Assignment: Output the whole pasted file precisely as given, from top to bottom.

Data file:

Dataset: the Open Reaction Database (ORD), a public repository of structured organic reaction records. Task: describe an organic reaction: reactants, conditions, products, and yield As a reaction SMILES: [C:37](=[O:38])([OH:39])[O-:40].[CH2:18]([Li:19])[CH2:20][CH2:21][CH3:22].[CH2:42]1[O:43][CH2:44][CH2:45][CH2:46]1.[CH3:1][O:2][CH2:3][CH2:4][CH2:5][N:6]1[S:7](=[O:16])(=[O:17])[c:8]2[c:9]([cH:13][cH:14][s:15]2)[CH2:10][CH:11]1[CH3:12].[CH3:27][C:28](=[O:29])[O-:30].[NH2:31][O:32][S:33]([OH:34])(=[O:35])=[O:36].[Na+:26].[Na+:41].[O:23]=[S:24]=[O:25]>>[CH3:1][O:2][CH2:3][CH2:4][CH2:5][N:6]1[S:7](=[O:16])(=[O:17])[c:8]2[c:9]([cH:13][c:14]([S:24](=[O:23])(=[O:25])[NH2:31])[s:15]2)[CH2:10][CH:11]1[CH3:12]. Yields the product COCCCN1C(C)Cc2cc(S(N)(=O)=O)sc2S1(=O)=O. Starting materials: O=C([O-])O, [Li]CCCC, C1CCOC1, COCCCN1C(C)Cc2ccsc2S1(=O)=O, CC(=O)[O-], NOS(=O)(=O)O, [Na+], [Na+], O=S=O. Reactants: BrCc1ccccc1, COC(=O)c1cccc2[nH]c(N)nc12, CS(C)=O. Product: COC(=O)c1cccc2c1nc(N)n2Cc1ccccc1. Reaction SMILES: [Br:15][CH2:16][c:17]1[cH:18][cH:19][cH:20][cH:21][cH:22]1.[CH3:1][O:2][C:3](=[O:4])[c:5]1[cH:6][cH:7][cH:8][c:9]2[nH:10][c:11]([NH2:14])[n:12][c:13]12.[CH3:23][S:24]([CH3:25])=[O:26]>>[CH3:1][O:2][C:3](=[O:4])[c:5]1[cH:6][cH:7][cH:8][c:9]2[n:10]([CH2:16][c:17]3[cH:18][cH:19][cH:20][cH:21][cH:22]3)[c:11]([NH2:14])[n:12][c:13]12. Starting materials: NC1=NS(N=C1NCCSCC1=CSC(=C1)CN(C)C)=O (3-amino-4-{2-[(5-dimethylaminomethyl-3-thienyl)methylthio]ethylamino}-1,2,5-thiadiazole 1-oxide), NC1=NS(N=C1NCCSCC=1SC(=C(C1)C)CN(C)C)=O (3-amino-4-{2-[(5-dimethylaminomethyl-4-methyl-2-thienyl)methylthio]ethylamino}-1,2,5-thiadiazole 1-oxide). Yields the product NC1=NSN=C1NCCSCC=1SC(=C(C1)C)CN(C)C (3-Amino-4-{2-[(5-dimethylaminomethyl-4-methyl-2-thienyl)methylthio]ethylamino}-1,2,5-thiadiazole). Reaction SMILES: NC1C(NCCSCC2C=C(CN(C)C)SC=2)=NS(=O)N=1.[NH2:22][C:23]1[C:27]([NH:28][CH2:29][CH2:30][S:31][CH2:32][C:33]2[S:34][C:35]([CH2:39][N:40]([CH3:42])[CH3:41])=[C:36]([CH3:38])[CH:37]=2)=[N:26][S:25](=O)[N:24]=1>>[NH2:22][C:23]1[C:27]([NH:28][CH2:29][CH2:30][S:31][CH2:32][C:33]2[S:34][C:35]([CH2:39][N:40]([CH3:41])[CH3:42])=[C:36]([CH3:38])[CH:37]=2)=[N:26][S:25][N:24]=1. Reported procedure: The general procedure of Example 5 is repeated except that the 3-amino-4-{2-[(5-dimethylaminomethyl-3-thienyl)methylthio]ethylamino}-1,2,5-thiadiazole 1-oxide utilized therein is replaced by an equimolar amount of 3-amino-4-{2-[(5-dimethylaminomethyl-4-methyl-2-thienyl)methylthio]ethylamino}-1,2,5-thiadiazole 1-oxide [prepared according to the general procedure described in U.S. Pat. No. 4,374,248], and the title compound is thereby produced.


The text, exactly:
Dataset: the Open Reaction Database (ORD), a public repository of structured organic reaction records. Task: describe an organic reaction: reactants, conditions, products, and yield As a reaction SMILES: [C:37](=[O:38])([OH:39])[O-:40].[CH2:18]([Li:19])[CH2:20][CH2:21][CH3:22].[CH2:42]1[O:43][CH2:44][CH2:45][CH2:46]1.[CH3:1][O:2][CH2:3][CH2:4][CH2:5][N:6]1[S:7](=[O:16])(=[O:17])[c:8]2[c:9]([cH:13][cH:14][s:15]2)[CH2:10][CH:11]1[CH3:12].[CH3:27][C:28](=[O:29])[O-:30].[NH2:31][O:32][S:33]([OH:34])(=[O:35])=[O:36].[Na+:26].[Na+:41].[O:23]=[S:24]=[O:25]>>[CH3:1][O:2][CH2:3][CH2:4][CH2:5][N:6]1[S:7](=[O:16])(=[O:17])[c:8]2[c:9]([cH:13][c:14]([S:24](=[O:23])(=[O:25])[NH2:31])[s:15]2)[CH2:10][CH:11]1[CH3:12]. Yields the product COCCCN1C(C)Cc2cc(S(N)(=O)=O)sc2S1(=O)=O. Starting materials: O=C([O-])O, [Li]CCCC, C1CCOC1, COCCCN1C(C)Cc2ccsc2S1(=O)=O, CC(=O)[O-], NOS(=O)(=O)O, [Na+], [Na+], O=S=O. Reactants: BrCc1ccccc1, COC(=O)c1cccc2[nH]c(N)nc12, CS(C)=O. Product: COC(=O)c1cccc2c1nc(N)n2Cc1ccccc1. Reaction SMILES: [Br:15][CH2:16][c:17]1[cH:18][cH:19][cH:20][cH:21][cH:22]1.[CH3:1][O:2][C:3](=[O:4])[c:5]1[cH:6][cH:7][cH:8][c:9]2[nH:10][c:11]([NH2:14])[n:12][c:13]12.[CH3:23][S:24]([CH3:25])=[O:26]>>[CH3:1][O:2][C:3](=[O:4])[c:5]1[cH:6][cH:7][cH:8][c:9]2[n:10]([CH2:16][c:17]3[cH:18][cH:19][cH:20][cH:21][cH:22]3)[c:11]([NH2:14])[n:12][c:13]12. Starting materials: NC1=NS(N=C1NCCSCC1=CSC(=C1)CN(C)C)=O (3-amino-4-{2-[(5-dimethylaminomethyl-3-thienyl)methylthio]ethylamino}-1,2,5-thiadiazole 1-oxide), NC1=NS(N=C1NCCSCC=1SC(=C(C1)C)CN(C)C)=O (3-amino-4-{2-[(5-dimethylaminomethyl-4-methyl-2-thienyl)methylthio]ethylamino}-1,2,5-thiadiazole 1-oxide). Yields the product NC1=NSN=C1NCCSCC=1SC(=C(C1)C)CN(C)C (3-Amino-4-{2-[(5-dimethylaminomethyl-4-methyl-2-thienyl)methylthio]ethylamino}-1,2,5-thiadiazole). Reaction SMILES: NC1C(NCCSCC2C=C(CN(C)C)SC=2)=NS(=O)N=1.[NH2:22][C:23]1[C:27]([NH:28][CH2:29][CH2:30][S:31][CH2:32][C:33]2[S:34][C:35]([CH2:39][N:40]([CH3:42])[CH3:41])=[C:36]([CH3:38])[CH:37]=2)=[N:26][S:25](=O)[N:24]=1>>[NH2:22][C:23]1[C:27]([NH:28][CH2:29][CH2:30][S:31][CH2:32][C:33]2[S:34][C:35]([CH2:39][N:40]([CH3:41])[CH3:42])=[C:36]([CH3:38])[CH:37]=2)=[N:26][S:25][N:24]=1. Reported procedure: The general procedure of Example 5 is repeated except that the 3-amino-4-{2-[(5-dimethylaminomethyl-3-thienyl)methylthio]ethylamino}-1,2,5-thiadiazole 1-oxide utilized therein is replaced by an equimolar amount of 3-amino-4-{2-[(5-dimethylaminomethyl-4-methyl-2-thienyl)methylthio]ethylamino}-1,2,5-thiadiazole 1-oxide [prepared according to the general procedure described in U.S. Pat. No. 4,374,248], and the title compound is thereby produced.